We have received many questions about who will receive Coronavirus Food Assistance Program (CFAP), what are the determinations, etc. I talked with Sherri Brown, Warren-Edmonson County Farm Service Agency Executive Director and they are still waiting on guidance from the state and national level on how sign-ups are going to occur and the specifics on how the payments will be made. Please continue to watch our social media sites for additional information as it comes down about the CFAP program. Below is the information from a press release from the USDA about the Coronavirus Food Assistance Program.
At the bottom of this article is information about our USDA Service centers from their newsletter and a USDA website to check about updates.
U.S. Secretary of Agriculture Sonny Perdue announced the Coronavirus Food Assistance Program (CFAP). This new U.S. Department of Agriculture (USDA) program will take several actions to assist farmers, ranchers, and consumers in response to the COVID-19 national emergency. President Trump directed USDA to craft this $19 billion immediate relief program to provide critical support to our farmers and ranchers, maintain the integrity of our food supply chain, and ensure every American continues to receive and have access to the food they need.
CFAP will use the funding and authorities provided in the Coronavirus Aid, Relief, and Economic Security Act (CARES), the Families First Coronavirus Response Act (FFCRA), and other USDA existing authorities. The program includes two major elements to achieve these goals.
- Direct Support to Farmers and Ranchers: The program will provide $16 billion in direct support based on actual losses for agricultural producers where prices and market supply chains have been impacted and will assist producers with additional adjustment and marketing costs resulting from lost demand and short-term oversupply for the 2020 marketing year caused by COVID-19.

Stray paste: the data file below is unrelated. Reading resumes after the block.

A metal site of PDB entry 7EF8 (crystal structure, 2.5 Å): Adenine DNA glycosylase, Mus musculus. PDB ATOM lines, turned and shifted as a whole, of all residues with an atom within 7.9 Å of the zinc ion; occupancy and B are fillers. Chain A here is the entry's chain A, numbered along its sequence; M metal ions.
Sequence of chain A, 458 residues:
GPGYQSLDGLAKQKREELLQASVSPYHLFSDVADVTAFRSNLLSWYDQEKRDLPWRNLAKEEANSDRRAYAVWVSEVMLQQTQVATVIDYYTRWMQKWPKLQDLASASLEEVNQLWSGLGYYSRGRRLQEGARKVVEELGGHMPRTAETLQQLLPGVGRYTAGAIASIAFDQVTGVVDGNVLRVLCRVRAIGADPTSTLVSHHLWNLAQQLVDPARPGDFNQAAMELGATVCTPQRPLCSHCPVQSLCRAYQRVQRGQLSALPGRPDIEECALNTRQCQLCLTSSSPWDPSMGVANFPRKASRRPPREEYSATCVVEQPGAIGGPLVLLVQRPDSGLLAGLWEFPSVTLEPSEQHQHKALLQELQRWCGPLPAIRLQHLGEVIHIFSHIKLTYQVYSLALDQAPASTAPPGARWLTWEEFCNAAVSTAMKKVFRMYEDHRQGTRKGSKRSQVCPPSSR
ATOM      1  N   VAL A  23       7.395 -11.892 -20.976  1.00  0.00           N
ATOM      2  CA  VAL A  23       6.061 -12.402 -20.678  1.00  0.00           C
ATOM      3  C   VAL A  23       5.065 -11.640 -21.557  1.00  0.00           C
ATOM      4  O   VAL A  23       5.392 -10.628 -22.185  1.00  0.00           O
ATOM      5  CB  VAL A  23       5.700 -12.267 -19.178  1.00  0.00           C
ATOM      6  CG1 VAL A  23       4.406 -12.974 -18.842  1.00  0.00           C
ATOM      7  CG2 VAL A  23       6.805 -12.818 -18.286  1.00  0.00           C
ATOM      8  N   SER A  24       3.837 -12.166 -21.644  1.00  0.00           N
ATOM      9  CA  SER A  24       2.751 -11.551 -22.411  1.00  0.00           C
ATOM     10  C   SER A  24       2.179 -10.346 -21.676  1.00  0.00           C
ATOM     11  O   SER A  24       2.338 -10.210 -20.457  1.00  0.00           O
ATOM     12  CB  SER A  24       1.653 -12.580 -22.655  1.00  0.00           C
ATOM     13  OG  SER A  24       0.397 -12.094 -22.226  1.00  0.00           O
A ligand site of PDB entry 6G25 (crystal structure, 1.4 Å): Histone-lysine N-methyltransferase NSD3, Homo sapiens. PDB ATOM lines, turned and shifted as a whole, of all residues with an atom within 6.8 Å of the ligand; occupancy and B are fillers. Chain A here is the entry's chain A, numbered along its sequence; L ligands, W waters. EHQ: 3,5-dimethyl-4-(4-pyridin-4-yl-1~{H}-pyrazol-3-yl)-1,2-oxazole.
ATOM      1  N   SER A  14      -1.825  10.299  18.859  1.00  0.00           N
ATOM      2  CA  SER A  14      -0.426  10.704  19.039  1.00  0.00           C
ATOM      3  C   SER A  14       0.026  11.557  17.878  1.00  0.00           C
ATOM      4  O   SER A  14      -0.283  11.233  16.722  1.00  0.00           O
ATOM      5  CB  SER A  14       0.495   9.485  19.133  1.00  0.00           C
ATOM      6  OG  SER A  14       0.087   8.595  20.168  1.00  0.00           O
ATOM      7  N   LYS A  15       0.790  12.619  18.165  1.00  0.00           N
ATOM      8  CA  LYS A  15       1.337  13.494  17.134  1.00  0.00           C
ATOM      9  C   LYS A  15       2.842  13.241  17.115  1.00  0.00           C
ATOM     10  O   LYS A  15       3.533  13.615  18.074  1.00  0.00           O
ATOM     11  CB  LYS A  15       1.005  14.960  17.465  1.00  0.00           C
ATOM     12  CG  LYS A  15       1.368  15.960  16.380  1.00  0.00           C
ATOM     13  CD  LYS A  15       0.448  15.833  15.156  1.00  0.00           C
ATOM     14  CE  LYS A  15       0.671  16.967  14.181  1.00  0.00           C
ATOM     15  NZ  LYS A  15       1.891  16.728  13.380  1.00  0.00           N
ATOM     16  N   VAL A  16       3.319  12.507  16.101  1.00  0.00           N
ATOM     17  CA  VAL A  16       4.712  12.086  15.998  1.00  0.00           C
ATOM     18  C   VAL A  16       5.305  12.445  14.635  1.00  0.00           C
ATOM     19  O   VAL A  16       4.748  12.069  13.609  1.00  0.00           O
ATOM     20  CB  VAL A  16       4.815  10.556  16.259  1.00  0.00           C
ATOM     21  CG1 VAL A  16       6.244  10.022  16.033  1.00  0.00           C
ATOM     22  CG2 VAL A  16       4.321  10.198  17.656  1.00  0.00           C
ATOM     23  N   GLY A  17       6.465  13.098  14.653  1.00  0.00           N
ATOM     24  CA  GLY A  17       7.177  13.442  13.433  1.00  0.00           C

USDA will provide $16 billion in direct payments to farmers and ranchers including:
- $9.6 billion for the livestock industry
- $5.1 billion for cattle
- $2.9 billion for dairy
- $1.6 billion for hogs
- $3.9 billion for row crop producers
- $2.1 billion for specialty crops producers
- $500 million for other crops
Producers will receive a single payment determined using two calculations:
- Price losses that occurred January 1-April 15, 2020. Producers will be compensated for 85% of price loss during that period.
- Second part of the payment will be expected losses from April 15 through the next two quarters and will cover 30% of expected losses.
The payment limit is $125,000 per commodity with an overall limit of $250,000 per individual or entity. Qualified commodities must have experienced a 5% price decrease between January and April.
USDA is expediting the rule making process for the direct payment program and expects to begin sign-up for the new program in early May and to get payments out to producers by the end of May or early June.
- USDA Purchase and Distribution: USDA will partner with regional and local distributors, whose workforce has been significantly impacted by the closure of many restaurants, hotels, and other food service entities, to purchase $3 billion in fresh produce, dairy, and meat. We will begin with the procurement of an estimated $100 million per month in fresh fruits and vegetables, $100 million per month in a variety of dairy products, and $100 million per month in meat products. The distributors and wholesalers will then provide a pre-approved box of fresh produce, dairy, and meat products to food banks, community and faith-based organizations, and other non-profits serving Americans in need.